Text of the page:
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New Approaches to Welfare Theory draws on recent work from the sociology of social action, feminist literature and critical social theory, to counter the current impasse in social policy. Interdisciplinary in scope and including work by economists, psychologists, philosophers and social workers, it offer insights into the meaning and dynamics of claimsmaking in modern society.

The introduction examines the claims which groups - especially groups of marginalised people - make against institutions, the problems they have in articulating their aspirations and needs, and the structured institutional responses to their claims. This is followed by a series of papers on the problem of establishing the moral justifiability of claims, including contributions from both the contractarian and utilitarian approaches. Later sections concentrate on the constraining and enabling effects of social structures on claimsmaking - including the various excluding and filtering institutional responses - and the interactions both of claimsmakers with political institutions and of social groups with institutional patterns. The volume concludes with an afterword by the editors discussing the relationship between the universalist and particularist approaches, the two perspectives on the moral dimensions of welfare which feature most prominently in the book.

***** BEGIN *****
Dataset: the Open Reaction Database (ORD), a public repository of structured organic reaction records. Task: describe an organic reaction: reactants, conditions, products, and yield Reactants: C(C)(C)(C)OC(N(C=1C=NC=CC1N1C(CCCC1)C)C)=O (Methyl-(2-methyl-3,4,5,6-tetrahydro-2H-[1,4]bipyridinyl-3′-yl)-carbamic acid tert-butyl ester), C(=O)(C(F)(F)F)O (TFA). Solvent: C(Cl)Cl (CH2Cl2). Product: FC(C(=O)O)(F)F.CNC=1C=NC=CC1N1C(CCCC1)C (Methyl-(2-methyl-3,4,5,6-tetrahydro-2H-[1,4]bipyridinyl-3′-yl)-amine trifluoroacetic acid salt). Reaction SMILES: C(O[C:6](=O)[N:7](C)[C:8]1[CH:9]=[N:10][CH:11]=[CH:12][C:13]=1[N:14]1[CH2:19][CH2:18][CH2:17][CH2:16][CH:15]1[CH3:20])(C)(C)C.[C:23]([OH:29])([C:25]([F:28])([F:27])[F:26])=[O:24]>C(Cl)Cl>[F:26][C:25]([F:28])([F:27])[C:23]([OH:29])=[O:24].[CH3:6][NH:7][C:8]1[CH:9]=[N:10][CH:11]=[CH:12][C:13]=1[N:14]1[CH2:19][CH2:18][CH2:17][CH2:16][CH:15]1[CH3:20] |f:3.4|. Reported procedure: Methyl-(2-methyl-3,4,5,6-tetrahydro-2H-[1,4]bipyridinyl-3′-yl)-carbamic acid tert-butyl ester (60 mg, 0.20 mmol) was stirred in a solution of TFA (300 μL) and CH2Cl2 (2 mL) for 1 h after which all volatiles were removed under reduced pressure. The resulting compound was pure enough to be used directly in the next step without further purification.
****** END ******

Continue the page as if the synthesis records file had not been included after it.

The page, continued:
The essays and papers in this book draw upon a broad background of research, teaching and practical experience by a distinguished group of scholars. New Approaches to Welfare Theory will be welcomed by students and researchers, as well as by social workers and policymakers, as an enlightening and instructive discussion of the problems and implications of an approach to welfare from the perspective of social action.

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